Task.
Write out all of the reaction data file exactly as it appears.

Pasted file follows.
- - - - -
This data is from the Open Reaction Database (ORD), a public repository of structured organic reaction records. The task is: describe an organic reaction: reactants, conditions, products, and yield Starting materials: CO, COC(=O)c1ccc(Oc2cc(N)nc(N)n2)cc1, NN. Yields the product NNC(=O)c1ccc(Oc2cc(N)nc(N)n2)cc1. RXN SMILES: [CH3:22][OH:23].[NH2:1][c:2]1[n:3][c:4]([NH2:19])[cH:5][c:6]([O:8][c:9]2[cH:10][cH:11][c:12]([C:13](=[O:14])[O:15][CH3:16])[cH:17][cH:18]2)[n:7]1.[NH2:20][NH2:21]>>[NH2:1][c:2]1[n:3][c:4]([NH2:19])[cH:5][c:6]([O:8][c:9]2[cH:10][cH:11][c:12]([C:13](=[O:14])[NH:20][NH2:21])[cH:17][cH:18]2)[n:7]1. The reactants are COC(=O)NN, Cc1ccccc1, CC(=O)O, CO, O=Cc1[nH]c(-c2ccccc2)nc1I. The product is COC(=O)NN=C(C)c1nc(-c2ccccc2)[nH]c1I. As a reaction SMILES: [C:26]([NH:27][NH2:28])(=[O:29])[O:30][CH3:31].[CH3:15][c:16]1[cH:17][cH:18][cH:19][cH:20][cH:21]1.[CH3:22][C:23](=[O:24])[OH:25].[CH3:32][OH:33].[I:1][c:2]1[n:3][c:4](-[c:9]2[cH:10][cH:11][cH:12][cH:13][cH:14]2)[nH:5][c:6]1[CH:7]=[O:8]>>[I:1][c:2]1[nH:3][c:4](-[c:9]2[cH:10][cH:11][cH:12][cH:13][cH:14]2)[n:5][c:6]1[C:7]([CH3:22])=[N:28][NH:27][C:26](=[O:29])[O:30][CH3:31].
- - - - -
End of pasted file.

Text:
This data is from the Open Reaction Database (ORD), a public repository of structured organic reaction records. The task is: describe an organic reaction: reactants, conditions, products, and yield Starting materials: CO, COC(=O)c1ccc(Oc2cc(N)nc(N)n2)cc1, NN. Yields the product NNC(=O)c1ccc(Oc2cc(N)nc(N)n2)cc1. RXN SMILES: [CH3:22][OH:23].[NH2:1][c:2]1[n:3][c:4]([NH2:19])[cH:5][c:6]([O:8][c:9]2[cH:10][cH:11][c:12]([C:13](=[O:14])[O:15][CH3:16])[cH:17][cH:18]2)[n:7]1.[NH2:20][NH2:21]>>[NH2:1][c:2]1[n:3][c:4]([NH2:19])[cH:5][c:6]([O:8][c:9]2[cH:10][cH:11][c:12]([C:13](=[O:14])[NH:20][NH2:21])[cH:17][cH:18]2)[n:7]1. The reactants are COC(=O)NN, Cc1ccccc1, CC(=O)O, CO, O=Cc1[nH]c(-c2ccccc2)nc1I. The product is COC(=O)NN=C(C)c1nc(-c2ccccc2)[nH]c1I. As a reaction SMILES: [C:26]([NH:27][NH2:28])(=[O:29])[O:30][CH3:31].[CH3:15][c:16]1[cH:17][cH:18][cH:19][cH:20][cH:21]1.[CH3:22][C:23](=[O:24])[OH:25].[CH3:32][OH:33].[I:1][c:2]1[n:3][c:4](-[c:9]2[cH:10][cH:11][cH:12][cH:13][cH:14]2)[nH:5][c:6]1[CH:7]=[O:8]>>[I:1][c:2]1[nH:3][c:4](-[c:9]2[cH:10][cH:11][cH:12][cH:13][cH:14]2)[n:5][c:6]1[C:7]([CH3:22])=[N:28][NH:27][C:26](=[O:29])[O:30][CH3:31].